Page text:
If you remember, in the beginning of August, we grabbed some quotes from the Baupost letter from 2005. We continue with that same letter, as it provided a number of fantastic investing gems.
"...Investors operate within what is for the most part a zero-sum game. While it is true that the value of all companies usually increases over time with economic growth, market out performance by one investor is necessarily offset by another's under performance. Consequently, you keenly watch your competitors to see not only what they are doing right, but what they are doing wrong. You observe carefully to identify their investment constraints and limitations, their time horizon and liquidity requirements, areas that they ignore and areas that they avoid. It is in these areas that opportunity is often greatest; that is where bargains regularly surface, with your best competitors not only failing to compete but sometimes serving as the seller. It is here, where others panic, sell mindlessly, neglect, or fear to tread that investors have a chance to develop and sustain an edge."
"The single greatest edge an investor can have is a long-term orientation. In a world where performance comparisons are made not only annually and quarterly but even monthly and daily, it is more crucial that ever to take the long view. In order to avoid a mismatch between the time horizon of the investments and that of the investors, one's clients must share this orientation. Ours do."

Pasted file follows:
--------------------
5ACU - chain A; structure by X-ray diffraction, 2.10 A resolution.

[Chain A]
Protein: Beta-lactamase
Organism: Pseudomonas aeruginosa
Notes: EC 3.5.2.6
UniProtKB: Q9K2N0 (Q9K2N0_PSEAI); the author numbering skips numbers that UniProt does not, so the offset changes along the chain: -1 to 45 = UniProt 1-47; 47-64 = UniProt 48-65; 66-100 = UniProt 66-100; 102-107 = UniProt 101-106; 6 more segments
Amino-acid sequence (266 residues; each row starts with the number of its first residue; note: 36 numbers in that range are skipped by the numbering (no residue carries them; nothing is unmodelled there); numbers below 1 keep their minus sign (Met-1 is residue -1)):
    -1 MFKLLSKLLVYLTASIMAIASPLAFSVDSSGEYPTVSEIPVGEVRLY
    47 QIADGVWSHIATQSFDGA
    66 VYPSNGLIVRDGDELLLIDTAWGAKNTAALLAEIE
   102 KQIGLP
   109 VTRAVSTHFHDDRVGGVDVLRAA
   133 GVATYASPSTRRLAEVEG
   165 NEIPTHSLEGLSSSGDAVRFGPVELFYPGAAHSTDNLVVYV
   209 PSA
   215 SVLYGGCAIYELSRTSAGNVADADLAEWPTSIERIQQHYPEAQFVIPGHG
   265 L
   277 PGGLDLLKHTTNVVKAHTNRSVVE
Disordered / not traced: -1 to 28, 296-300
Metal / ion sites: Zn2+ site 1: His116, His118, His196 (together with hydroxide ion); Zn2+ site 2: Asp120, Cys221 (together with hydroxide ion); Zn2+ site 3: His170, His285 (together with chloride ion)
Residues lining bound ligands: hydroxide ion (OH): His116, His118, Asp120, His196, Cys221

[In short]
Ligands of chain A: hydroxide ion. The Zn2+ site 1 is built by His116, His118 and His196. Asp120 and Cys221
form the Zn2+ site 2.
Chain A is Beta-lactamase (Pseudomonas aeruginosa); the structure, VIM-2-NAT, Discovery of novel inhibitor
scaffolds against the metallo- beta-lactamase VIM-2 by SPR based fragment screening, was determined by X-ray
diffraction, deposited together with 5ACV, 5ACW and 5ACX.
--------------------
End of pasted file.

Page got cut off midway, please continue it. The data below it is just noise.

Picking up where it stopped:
"We are able and willing to concentrate our capital into our best ideas. These days, other investors' idea of "risk control" is to own literally hundreds of small positions while making no size able bets, a strategy that might also be labeled "return control". It is clearly an advantage, but by no means without risk, to be able to concentrate our exposures. We work exceptionally hard to ensure that our largest positions are indeed our most worthwhile opportunities on a risk-adjusted basis."
"The world could well be setting up for considerable upheaval and with it an avalanche of opportunity. As we have said, nearly ever investment professional is fully invested, and many are leveraged. With massive trade imbalances and huge U.S. government budget deficits, tremendous leverage everywhere you look, massive and unanalyzable exposures to untested products like credit derivatives, still low interest rates, rising inflation, a housing bubble that is starting to burst, and record and unprecedented low quality junk bond issuance, there appears to be little, if any, margin of safety in the global financial system. "